Democracy Promotion: Done Right, A Progressive Cause
By the beginning of the Obama Administration, democracy promotion had become a rather tarnished idea, and understandably so. Like Islam or Christianity, much blood has been shed beneath its banner. It may be true that democracies don’t go to war with one another, but they certainly go to war, and their wars kill people just as dead as the wars undertaken by illiberal regimes. Anyone on the political left can tell the story: During the Cold War, the United States fought endless proxy wars and engaged in a great deal of overt and covert mischief, all in the name of democracy. During the Bush Administration, the idea of democracy promotion became tightly and inexorably bound up with regime change and the carnage of the Iraq War. Because it came to us in a package that included bloodshed, occupation, torture, and indefinite detentions, Bush’s “Freedom Agenda” left a bitter taste in the mouth.
Little wonder, then, that by 2009 many progressives considered democracy promotion something most appropriately tossed into the dustbin of history. At best, it seemed like a decent concept that had become permanently tainted by the instrumentalism and abuses of the Bush era. At worst, it seemed inherently flawed, a neoconservative idea premised on the worst sort of American arrogance and hubris. Democracy promotion, in this view, was but a siren call to the naïve, one that would only lead the United States into bloody, destructive, and expensive foreign adventures.
The Obama Administration consequently viewed democracy promotion with caution and, in some quarters, with mild distaste. While the word “democracy” could hardly be banned in the world’s oldest and proudest democracy, key Administration spokespeople were careful to avoid placing any great weight on it. Was democracy a fine thing? To be sure. Was the U.S. government determined to promote it, foster it, build it, or demand it, in Afghanistan or elsewhere? Heavens, no.
I recall, for instance, a great to-do when a senior Defense Department official testified before Congress in 2010 that one of our goals in Afghanistan was to “foster transparent, effective and accountable democratic governance.” I was responsible, having fecklessly inserted the phrase into the draft testimony, where it remained unnoticed during subsequent reviews. When discovered after the testimony was delivered, it brought the wrath of the White House down on us all: We were not, under any circumstances, to suggest in any way that promoting democracy was a goal of the Obama Administration. In the new realism of 2009 and 2010, democracy promotion appeared (officially, at least) to be anathema.
But a funny thing happened on the way to history’s dustbin. The Arab world woke up. In Tunisia, then Egypt, then Bahrain, Libya, and Syria, crowds of protesters took to the streets to speak out against autocracy and repression—and amidst the cacophony, “Democracy!” became a powerful rallying cry.
Taken by surprise, the Obama Administration backpedaled rapidly, insisting that the United States’ support for democracy abroad had been unwavering. “It will be the policy of the United States to promote reform across the region, and to support transitions to democracy,” declared President Obama on May 19.
But even with this new surge of rhetorical support for democracy, the Administration remained cautious. The White House response to events in the region seemed always a beat behind, and while we sent fighter jets to Libya, we contented ourselves with handwringing over Bahrain and Syria. In the Middle East, much of the early euphoria turned to disappointment.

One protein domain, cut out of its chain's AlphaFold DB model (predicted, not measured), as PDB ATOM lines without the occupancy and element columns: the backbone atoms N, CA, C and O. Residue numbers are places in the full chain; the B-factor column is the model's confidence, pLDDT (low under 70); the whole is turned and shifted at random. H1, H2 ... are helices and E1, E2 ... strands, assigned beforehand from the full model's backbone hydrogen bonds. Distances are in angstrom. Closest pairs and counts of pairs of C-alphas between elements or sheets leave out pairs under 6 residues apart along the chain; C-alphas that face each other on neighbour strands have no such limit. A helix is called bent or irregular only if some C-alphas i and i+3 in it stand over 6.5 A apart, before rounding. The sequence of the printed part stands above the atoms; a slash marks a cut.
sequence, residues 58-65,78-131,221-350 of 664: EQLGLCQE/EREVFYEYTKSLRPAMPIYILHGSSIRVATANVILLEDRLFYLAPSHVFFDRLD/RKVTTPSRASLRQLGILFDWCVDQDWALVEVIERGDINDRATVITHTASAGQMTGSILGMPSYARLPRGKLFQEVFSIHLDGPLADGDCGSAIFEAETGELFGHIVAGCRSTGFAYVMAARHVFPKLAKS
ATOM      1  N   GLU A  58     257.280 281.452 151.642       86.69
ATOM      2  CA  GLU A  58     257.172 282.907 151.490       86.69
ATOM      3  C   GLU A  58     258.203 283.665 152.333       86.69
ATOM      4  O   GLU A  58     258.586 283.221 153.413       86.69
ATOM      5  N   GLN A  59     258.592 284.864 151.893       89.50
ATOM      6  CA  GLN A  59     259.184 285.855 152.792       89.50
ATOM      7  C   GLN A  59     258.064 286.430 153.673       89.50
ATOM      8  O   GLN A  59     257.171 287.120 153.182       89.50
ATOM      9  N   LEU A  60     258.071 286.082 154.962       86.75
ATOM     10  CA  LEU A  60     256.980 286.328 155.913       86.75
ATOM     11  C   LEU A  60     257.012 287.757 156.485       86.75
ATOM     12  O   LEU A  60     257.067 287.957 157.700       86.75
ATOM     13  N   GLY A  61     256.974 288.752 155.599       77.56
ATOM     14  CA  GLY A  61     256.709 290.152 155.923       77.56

Democracy: A Human Fail-Safe
The events of the last year make this as good a time as any to ask ourselves (again) what place democracy promotion should have in our foreign policy. Can democracy promotion be saved, in the face of all our mistakes, all our inconsistencies, all our false starts, hypocrisies, and hesitations?
I think the answer is yes. Democracy promotion should remain a vital part of our foreign policy—not despite our mistakes, inconsistencies, false starts, hypocrisies, and hesitations, but because of them. We should embrace and promote democracy not because it is perfect or because we are perfect, but because democracy remains the only political system yet devised that builds in a capacity for self-correction.
Start by going back to first principles. Democracy is premised on an idea that remains radical in many parts of the world: the idea that every human being counts, that we all have a right to participate in making the decisions that will affect us, that no person or group has a permanent monopoly on political wisdom. Political theorists can debate whether civil and human rights require democracy to protect them or whether democracies must protect civil and human rights in order to sustain themselves. For our purposes, it is probably enough to say that the idea of democracy carries with it at least some minimal assumptions about rights and the rule of law: Democracy cannot thrive without at least some degree of freedom of expression and assembly, and it requires at least some minimal institutional arrangements to sustain it (courts, legislatures, and so on). How much free expression (or judicial independence, or parliamentary power) is “enough” is hard to say; certainly, reasonably stable and contented democracies have answered this question in different ways.
But the basic contours of the idea remain both clear and sound. If everyone counts, then everyone must be allowed to speak and organize and assemble with others; everyone must have a shot at arguing with and persuading others. This is how ideas emerge, struggle for life, gain prominence, and are tested. Some survive; some vanish; some fade for a time and re-emerge again later on.
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